Based on everything that we’ve discussed, we’ve compiled five questions you need to answer to ensure you’ve created a marketable brand identity that will generate qualified leads, sales and overall reputation and revenue growth.
- Who is your target customer?
- What’s your product or service category?
- What’s the value of your product or service?
- Are you able to prove that value?
- Does your product/service break through the emotional barrier? Are you creating and nurturing emotional connections with consumers?
- What problem you are solving for your customer?
- What value will your customer associate with the problem you’re solving?
These questions work in synergy with each other. When you can say ‘yes’ to all of them, you’ll have a much better idea of your brand positioning your specific industry.
Entrepreneur concludes, ‘Nike’s makes you the hero of the story, urging you to take charge of your destiny and defeat your fears and limitations once and for all. This potent cocktail of storytelling and call to action makes the customers feel powerful. In return, they gift Nike their unquestionable loyalty.’
How to write a company profile
What is a company profile?
There’s no need to feel intimidated. A company profile is exactly as it sounds. From a holistic perspective, it’s a document for the public that explains the purpose of your company, more specifically, what, why and how it operates.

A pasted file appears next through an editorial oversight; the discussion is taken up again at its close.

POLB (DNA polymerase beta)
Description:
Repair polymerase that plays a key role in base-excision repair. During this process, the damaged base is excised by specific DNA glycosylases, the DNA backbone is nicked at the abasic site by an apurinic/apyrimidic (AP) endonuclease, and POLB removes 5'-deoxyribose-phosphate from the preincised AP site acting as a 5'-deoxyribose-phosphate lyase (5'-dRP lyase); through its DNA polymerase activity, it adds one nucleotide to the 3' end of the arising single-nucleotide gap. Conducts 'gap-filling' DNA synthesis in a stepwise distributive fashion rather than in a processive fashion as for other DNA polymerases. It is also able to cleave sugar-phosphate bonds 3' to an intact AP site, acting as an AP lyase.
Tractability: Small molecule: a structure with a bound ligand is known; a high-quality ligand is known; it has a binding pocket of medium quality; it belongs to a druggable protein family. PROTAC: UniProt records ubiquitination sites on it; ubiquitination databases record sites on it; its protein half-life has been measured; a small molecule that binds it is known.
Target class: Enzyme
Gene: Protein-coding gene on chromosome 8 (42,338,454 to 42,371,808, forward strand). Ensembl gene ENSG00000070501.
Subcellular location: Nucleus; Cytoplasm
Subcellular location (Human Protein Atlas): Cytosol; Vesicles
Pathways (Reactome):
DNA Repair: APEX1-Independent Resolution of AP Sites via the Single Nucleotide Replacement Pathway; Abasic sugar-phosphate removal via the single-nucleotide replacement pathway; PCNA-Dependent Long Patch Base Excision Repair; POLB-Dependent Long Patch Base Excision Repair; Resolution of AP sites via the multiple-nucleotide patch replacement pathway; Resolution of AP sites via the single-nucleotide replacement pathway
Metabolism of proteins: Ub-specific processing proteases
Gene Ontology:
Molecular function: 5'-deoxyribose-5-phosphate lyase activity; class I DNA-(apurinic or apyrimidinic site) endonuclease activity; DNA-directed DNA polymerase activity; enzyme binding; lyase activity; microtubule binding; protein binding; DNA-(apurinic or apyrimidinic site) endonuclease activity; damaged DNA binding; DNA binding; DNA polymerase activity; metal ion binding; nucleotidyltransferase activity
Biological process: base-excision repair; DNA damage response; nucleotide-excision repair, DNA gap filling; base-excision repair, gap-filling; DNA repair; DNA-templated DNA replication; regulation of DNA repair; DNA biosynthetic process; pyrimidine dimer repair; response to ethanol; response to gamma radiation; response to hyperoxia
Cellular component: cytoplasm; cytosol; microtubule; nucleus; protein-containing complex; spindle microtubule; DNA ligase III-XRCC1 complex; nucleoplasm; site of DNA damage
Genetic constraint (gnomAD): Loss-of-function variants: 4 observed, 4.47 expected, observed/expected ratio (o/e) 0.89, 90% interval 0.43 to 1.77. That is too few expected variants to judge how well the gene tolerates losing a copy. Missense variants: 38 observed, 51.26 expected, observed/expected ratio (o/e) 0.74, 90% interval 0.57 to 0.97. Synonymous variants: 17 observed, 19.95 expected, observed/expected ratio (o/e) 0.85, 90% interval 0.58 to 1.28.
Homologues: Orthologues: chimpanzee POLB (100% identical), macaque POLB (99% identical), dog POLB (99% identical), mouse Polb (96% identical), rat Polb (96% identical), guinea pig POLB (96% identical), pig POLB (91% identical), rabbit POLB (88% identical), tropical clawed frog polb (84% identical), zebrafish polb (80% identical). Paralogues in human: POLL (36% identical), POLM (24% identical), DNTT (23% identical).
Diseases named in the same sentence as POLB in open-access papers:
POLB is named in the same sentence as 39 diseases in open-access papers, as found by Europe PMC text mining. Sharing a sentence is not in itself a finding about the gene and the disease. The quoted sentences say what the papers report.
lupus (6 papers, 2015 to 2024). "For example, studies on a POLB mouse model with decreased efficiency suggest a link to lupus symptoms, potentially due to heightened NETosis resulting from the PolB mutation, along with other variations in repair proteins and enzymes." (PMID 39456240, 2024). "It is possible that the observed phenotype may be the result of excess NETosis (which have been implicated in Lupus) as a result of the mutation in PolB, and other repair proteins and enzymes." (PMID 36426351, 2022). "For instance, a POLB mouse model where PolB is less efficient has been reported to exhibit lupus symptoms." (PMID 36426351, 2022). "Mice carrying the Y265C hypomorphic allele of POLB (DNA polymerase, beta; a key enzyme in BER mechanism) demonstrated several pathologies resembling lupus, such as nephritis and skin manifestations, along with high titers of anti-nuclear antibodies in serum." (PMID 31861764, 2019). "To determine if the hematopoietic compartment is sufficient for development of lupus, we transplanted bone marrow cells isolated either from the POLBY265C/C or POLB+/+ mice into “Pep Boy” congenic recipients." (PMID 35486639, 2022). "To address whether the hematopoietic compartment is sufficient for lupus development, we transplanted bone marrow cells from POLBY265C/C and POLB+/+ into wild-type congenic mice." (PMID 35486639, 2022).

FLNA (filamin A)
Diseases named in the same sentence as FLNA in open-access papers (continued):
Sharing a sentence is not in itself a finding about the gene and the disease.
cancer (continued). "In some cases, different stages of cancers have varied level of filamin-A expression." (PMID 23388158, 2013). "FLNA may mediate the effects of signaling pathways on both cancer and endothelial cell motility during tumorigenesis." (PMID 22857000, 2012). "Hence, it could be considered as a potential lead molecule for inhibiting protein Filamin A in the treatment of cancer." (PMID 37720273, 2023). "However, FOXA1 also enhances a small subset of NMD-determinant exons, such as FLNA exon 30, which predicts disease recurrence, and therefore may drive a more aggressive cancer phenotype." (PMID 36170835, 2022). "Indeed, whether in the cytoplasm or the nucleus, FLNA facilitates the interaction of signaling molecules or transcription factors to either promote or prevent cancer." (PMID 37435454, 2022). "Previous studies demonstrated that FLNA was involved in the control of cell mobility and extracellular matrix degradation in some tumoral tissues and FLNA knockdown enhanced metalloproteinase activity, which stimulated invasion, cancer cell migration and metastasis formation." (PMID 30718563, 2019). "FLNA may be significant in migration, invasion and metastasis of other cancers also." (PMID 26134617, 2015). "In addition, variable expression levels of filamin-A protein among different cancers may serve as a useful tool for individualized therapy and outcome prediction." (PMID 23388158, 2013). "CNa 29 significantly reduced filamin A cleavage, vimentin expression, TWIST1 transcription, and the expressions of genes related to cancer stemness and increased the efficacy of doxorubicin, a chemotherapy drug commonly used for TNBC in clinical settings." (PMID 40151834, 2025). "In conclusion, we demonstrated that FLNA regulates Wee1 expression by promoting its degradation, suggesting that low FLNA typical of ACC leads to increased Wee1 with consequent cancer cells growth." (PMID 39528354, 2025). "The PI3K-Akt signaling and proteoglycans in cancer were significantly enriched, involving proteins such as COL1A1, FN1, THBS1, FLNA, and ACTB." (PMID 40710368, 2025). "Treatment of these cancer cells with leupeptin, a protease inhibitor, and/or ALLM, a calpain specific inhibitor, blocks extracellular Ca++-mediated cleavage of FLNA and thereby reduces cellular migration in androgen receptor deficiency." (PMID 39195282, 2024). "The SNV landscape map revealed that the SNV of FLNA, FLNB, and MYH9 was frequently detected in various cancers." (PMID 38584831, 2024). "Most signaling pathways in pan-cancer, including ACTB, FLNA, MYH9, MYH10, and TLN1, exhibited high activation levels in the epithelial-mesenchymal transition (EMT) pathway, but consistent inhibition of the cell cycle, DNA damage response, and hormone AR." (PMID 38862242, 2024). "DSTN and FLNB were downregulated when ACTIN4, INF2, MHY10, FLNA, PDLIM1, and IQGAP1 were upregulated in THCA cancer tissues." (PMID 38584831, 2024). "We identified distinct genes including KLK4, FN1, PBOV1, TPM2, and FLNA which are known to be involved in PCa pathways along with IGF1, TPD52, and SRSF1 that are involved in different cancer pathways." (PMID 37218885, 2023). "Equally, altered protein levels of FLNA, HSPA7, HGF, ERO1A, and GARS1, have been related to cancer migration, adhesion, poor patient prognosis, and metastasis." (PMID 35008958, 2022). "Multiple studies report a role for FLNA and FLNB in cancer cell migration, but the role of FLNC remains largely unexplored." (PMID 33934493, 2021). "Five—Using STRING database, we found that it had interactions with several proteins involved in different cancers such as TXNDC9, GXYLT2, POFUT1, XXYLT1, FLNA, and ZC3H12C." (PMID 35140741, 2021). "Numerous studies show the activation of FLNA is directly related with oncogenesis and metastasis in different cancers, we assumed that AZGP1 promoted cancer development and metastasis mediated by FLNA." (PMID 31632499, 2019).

What to include in a company profile
- Tell your brand’s story
- Owner(s) and Stakeholders (if applicable)
- Vision statement
- Mission statement
- Service and/or product offerings (include your USP)
- Organogram of all the staff members and the company’s operational structure
- List of awards
- Contact details
All of the above information needs to be clear and concise – a prospective customer doesn’t have time to read 30 pages, keep to eight to 15 pages (maximum).
Heineken: An example of a brand that’s become a living entity
To differentiate yourself from competitors, go beyond your products and/or services. Heineken has complied a fantastic company profile to outline the main reasons why people should choose their beer. Furthermore, they also highlight the human element and size of the business, which has the potential to attract the interest of investors.
Right up front, they explain who they are and what they do. Then, they outline their unique selling proposition (USP) in six clear points. This flows seamlessly into their business priorities which are displayed in an easy to understand graphic.
In addition, they personify their values in a list that is summed up by a strong tag line, ‘We Are Heineken. Here are four values that are stated in their company profile.